Along the financial district of Ortigas lies an ubiquitous building with a studio perched on its top floor. Soft electronic music plays in the background as the women in the room stretch in front of ceiling mirrors. It’s an odd assortment of women of different sizes and ages, with the youngest among the bunch being 17 years old and the oldest close to 60, yet these aspects didn’t seem to matter, as they all came for one purpose–to engage in the sport of pole dancing.
Over the years, pole dancing representation has risen from its steamy shadows of semi-naked women in lap dancing clubs to a more socially acceptable form of workout, enticing fitness aficionados to put on their Lycra and head to the nearest pole dancing studio. Yet despite its growth and mainstreaming, pole dancing still continues to be misunderstood and berated by much of society who fail to see beyond its sexual connotations. Through the accounts of the women working the poles, we explore stories of sexual expression and empowerment and break down the stigma that pole dancers struggle with to date.
The grind and the pole
“I don’t know if you had this dream when you were a child, but as a child I dreamt of running away to the circus,” Kyla Ortigas, who has been pole dancing for 7 years now, shares. It was the gravity defying moves that first attracted her to take up gymnastics before eventually leading her to the world of pole dancing. “I was trying to find a sport or a workout that wouldn’t bore me as much as a gym would, something that wouldn’t be as [routine], and I stumbled upon this studio [Polecats Manila].” she says.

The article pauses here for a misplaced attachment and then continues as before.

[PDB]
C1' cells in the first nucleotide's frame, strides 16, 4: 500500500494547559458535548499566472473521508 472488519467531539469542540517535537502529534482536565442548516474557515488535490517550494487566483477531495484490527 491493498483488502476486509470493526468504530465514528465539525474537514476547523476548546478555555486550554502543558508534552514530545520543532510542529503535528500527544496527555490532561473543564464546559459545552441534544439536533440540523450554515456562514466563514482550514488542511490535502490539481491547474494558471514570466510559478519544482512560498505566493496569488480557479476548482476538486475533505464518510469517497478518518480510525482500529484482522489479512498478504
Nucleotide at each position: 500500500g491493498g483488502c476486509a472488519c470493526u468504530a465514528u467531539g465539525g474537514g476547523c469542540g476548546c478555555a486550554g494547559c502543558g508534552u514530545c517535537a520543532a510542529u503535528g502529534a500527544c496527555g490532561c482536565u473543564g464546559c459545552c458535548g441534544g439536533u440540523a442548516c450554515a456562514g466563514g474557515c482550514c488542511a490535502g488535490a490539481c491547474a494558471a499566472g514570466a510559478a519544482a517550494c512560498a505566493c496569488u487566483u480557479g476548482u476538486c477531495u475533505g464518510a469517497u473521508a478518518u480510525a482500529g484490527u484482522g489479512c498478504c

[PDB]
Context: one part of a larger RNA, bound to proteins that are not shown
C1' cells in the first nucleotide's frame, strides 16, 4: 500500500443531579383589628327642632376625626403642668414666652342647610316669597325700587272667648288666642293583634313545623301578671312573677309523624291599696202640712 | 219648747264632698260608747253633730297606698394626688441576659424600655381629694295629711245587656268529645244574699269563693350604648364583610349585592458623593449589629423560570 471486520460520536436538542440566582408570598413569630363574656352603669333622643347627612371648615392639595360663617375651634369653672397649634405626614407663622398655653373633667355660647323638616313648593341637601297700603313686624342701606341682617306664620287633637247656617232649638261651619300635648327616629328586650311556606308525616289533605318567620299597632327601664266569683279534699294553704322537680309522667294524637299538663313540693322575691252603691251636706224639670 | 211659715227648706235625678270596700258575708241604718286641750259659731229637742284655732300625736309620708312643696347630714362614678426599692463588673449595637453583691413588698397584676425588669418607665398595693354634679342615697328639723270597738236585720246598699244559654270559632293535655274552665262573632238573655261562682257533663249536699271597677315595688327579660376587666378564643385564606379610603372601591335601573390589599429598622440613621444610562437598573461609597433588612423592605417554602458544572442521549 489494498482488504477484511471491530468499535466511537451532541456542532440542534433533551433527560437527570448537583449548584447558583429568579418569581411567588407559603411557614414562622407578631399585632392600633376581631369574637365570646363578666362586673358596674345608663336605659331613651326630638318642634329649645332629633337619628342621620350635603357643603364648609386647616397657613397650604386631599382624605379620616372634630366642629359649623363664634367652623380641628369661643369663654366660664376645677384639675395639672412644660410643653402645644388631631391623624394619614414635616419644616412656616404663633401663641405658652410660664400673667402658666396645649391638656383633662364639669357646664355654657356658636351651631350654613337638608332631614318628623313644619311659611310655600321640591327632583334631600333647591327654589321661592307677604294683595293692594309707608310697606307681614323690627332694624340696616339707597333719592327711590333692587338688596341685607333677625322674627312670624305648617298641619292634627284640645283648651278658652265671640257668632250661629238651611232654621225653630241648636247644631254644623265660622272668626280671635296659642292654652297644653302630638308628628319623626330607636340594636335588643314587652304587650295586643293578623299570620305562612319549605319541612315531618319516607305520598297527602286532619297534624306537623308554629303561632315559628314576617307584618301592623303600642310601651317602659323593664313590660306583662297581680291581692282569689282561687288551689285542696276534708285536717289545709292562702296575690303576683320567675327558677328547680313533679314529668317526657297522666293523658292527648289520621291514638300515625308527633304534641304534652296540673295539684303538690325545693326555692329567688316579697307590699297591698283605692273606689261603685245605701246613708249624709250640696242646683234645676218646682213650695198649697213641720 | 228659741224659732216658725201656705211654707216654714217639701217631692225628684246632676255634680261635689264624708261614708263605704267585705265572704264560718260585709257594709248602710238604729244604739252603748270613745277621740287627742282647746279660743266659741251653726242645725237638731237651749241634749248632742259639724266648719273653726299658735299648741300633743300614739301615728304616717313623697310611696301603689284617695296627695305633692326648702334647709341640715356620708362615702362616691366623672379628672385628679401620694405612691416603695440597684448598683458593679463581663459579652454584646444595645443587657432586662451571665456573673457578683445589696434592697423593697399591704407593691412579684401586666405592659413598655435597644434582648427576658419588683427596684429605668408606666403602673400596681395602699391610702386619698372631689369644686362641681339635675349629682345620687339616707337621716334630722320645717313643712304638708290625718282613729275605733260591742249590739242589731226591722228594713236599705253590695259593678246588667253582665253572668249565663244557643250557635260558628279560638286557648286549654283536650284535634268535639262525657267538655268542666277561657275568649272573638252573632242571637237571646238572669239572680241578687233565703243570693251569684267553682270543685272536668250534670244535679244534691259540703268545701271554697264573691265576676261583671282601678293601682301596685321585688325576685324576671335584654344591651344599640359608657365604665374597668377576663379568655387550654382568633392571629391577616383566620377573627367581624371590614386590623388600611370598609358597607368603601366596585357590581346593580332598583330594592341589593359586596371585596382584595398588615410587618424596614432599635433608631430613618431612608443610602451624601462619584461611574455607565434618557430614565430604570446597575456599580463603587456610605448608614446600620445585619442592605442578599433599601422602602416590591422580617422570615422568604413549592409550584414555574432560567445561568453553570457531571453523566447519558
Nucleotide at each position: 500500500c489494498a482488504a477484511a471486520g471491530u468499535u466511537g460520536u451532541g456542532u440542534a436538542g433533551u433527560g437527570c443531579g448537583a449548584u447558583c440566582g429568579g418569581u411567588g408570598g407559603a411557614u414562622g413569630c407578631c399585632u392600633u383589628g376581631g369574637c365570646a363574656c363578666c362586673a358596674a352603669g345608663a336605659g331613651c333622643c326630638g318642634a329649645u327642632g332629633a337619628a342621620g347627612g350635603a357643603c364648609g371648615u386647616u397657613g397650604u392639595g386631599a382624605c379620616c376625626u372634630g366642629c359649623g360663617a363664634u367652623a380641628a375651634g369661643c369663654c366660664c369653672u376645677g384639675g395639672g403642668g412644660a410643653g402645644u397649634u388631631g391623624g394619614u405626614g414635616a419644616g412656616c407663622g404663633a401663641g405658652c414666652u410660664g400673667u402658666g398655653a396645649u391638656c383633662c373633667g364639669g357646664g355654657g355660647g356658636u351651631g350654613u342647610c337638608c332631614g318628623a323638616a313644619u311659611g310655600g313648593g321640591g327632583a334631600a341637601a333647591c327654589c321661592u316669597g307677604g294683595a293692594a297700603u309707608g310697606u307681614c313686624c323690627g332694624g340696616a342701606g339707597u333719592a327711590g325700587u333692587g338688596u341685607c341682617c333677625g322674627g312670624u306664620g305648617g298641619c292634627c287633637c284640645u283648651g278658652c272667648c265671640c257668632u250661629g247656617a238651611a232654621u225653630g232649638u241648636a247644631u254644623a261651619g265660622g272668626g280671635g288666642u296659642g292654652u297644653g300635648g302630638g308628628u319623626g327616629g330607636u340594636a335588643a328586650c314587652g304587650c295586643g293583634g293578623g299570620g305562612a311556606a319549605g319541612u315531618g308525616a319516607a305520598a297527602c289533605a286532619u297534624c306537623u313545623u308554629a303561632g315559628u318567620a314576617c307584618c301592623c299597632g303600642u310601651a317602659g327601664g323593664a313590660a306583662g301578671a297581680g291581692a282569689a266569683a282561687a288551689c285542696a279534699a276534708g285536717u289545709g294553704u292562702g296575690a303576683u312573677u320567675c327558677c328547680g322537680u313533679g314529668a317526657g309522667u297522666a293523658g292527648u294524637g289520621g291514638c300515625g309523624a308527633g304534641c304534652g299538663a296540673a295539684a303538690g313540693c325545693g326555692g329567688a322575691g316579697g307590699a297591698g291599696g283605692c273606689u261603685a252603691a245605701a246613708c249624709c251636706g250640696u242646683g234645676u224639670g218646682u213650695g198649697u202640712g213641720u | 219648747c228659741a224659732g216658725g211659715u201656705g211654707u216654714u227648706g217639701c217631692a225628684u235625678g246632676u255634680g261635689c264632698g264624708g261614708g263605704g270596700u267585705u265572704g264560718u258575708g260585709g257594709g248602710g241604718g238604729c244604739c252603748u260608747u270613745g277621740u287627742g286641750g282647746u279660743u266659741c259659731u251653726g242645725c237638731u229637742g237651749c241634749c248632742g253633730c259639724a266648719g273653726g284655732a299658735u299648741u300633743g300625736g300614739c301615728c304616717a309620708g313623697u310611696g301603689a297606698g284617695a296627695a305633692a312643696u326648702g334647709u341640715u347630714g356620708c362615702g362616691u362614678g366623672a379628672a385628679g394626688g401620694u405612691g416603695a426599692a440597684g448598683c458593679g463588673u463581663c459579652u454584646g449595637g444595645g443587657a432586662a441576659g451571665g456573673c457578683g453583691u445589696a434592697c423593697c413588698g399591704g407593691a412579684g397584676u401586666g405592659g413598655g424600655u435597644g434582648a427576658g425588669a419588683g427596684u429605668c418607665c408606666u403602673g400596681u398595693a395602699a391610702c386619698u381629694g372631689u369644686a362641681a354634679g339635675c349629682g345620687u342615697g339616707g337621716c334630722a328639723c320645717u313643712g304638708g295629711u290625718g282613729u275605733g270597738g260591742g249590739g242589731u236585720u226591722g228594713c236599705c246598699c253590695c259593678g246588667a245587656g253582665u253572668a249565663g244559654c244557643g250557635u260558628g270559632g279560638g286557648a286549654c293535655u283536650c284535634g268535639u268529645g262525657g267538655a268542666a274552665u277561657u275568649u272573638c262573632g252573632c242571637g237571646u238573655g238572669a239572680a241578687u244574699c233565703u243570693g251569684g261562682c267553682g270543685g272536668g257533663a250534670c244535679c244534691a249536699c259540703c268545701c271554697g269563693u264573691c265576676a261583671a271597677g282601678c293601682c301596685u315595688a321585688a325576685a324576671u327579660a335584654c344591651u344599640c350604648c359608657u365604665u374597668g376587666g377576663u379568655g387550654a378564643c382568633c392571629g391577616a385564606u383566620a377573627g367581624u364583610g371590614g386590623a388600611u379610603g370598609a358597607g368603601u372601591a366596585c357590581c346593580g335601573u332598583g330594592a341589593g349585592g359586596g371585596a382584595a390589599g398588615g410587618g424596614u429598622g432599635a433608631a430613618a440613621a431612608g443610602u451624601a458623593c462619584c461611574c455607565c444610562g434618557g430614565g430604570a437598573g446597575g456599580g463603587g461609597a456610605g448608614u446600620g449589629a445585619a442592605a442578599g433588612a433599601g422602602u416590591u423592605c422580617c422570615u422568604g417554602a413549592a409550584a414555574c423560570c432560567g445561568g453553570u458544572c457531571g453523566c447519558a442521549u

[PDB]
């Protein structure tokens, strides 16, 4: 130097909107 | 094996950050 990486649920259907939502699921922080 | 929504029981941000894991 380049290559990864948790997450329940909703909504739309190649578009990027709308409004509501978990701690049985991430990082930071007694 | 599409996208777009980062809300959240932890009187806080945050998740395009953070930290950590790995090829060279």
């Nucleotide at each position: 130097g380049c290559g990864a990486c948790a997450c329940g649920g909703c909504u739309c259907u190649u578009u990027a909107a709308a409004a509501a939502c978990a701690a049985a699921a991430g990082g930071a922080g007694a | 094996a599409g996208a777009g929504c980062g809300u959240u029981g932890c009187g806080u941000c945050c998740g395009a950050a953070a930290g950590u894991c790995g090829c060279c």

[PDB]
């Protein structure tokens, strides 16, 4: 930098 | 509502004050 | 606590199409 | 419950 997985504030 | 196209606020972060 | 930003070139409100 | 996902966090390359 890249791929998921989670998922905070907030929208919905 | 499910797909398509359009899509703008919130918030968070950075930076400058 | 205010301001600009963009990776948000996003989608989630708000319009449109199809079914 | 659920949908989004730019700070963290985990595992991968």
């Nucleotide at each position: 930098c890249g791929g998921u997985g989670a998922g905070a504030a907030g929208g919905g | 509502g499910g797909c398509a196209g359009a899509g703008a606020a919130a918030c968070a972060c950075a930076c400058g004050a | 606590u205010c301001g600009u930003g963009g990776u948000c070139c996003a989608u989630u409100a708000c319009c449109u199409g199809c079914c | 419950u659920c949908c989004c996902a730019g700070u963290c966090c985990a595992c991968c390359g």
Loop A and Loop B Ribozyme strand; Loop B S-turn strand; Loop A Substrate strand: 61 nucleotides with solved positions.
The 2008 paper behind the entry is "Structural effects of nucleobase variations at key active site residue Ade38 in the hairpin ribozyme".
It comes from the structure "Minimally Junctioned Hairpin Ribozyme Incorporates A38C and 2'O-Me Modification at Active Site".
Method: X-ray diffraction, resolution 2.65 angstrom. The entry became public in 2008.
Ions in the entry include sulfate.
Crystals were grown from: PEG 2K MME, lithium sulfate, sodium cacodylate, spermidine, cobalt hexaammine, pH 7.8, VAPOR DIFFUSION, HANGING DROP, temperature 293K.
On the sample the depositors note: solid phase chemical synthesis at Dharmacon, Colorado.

Today, Kyla is now steps closer to reaching her childhood dream of spinning and turning on hoops and trapezes in the circus. As the head trainer and coach of Polecats Manila, she finds herself helping her students breathe life across their muscles while expressing themselves with grace and sensuality for a living, and she loves it. What made her continue her practice throughout the years was the thrill of exploring her capabilities both mentally and physically. “You never feel like it’s the same thing over and over again because after every class, you discover a new muscle you didn’t know you had and you discover a new way to pull yourself and do things with the pole that you never thought you could do.”
For Monica Ouano, her pole dancing journey started fairly recently, eight months ago. Before she stumbled upon the sport, she had been doing ballet for many years before quitting in 2012. On the pursuit for something new, she tried a pole dancing class and she has been hooked ever since. “I actually went behind my parent’s backs when I first started pole dancing,” she admits. “After a while, I told them the truth and they got kind of pissed, but I showed them how passionate I was about it and I presented all of its benefits, and they eventually eased into the idea.”
The reaction Monica got from her parents is not an unusual one. Despite the rising popularity of pole dancing in the past years, the industry is still continuously looked down on and constantly in the receiving end of much backlash and criticism. “People still think it’s something very sexual,” Kyla explains. When asked what the most common remarks she would get from friends and family about her pole dancing, she answered, “[They ask] how much I make per night. Or [if] I remove my clothes. It’s not very nice, but I guess it comes with it.”